Teaching and educating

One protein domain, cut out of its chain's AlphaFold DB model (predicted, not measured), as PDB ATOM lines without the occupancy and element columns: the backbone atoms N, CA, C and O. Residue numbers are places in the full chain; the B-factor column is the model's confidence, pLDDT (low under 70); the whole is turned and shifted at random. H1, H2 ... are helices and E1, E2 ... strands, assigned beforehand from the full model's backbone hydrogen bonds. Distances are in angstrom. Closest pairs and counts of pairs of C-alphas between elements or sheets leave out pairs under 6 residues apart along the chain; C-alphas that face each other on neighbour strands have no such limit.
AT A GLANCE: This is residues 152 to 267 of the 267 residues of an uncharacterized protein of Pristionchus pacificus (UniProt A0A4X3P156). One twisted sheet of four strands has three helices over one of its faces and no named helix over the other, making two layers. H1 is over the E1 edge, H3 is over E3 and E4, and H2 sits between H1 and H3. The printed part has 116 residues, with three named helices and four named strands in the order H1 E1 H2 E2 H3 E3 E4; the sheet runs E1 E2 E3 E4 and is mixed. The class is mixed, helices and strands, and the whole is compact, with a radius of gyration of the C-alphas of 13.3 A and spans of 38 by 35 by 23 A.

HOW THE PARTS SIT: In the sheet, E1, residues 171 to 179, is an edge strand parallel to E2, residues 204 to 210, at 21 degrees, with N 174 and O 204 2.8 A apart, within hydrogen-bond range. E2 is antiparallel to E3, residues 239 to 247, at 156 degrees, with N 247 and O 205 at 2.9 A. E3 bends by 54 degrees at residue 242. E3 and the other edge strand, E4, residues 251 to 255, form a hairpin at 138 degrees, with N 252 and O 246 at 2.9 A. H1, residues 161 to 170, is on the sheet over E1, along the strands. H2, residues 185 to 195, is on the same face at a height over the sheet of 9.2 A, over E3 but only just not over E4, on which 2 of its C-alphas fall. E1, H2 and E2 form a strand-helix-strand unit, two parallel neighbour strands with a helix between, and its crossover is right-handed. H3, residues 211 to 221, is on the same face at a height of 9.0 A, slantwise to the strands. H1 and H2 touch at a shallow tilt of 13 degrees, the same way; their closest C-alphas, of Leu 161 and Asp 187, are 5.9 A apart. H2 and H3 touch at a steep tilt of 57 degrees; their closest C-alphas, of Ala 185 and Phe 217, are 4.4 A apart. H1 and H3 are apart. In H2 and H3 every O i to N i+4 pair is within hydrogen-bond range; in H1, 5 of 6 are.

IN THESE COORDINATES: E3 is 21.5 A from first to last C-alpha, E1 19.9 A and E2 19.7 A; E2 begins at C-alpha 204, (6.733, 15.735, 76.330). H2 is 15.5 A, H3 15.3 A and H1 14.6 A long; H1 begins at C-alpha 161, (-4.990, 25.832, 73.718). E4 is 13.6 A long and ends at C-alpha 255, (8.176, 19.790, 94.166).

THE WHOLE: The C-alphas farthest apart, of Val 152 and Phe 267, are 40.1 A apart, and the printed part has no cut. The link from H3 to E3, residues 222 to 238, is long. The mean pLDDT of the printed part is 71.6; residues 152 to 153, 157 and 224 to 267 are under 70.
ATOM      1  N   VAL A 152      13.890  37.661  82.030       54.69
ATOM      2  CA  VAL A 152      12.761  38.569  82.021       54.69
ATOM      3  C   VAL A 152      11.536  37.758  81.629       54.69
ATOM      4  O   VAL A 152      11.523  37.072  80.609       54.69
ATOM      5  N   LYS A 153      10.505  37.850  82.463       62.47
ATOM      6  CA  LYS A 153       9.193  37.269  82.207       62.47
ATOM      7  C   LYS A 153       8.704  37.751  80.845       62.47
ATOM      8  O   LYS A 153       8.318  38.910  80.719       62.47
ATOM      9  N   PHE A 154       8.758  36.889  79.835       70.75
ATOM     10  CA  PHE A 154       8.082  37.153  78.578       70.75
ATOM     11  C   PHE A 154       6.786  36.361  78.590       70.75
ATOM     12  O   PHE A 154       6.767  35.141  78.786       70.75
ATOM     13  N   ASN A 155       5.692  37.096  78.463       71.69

It has been maintained in this book so far that education is an enterprise which aims at producing a certain type of person and that this is accomplished by the transmission of knowledge, skills and understanding from one person to another. The philosopher’s role is seen as being that of scrutinising the various assumptions and justifications made and offered by practitioners and theorists in this field. We have, consequently, examined in an elementary way notions like educational aims and purposes, the nature of educational theorising and the nature of knowledge. We need now to look at the ‘transmission’ aspect of education. The curriculum sets out what is to be taught and, once again, raises implicitly the question of justification. Transmission involves pedagogy and this in turn raises questions of clarification and justification. We are now to be concerned not so much with what is taught but with how it is taught, with the concepts of teaching and training and with the associated issue of indoctrination. In examining these topics we shall need to deal with the roles and positions of both teacher and pupil and with the extent to which teaching and educating involves the concepts of authority, discipline and punishment.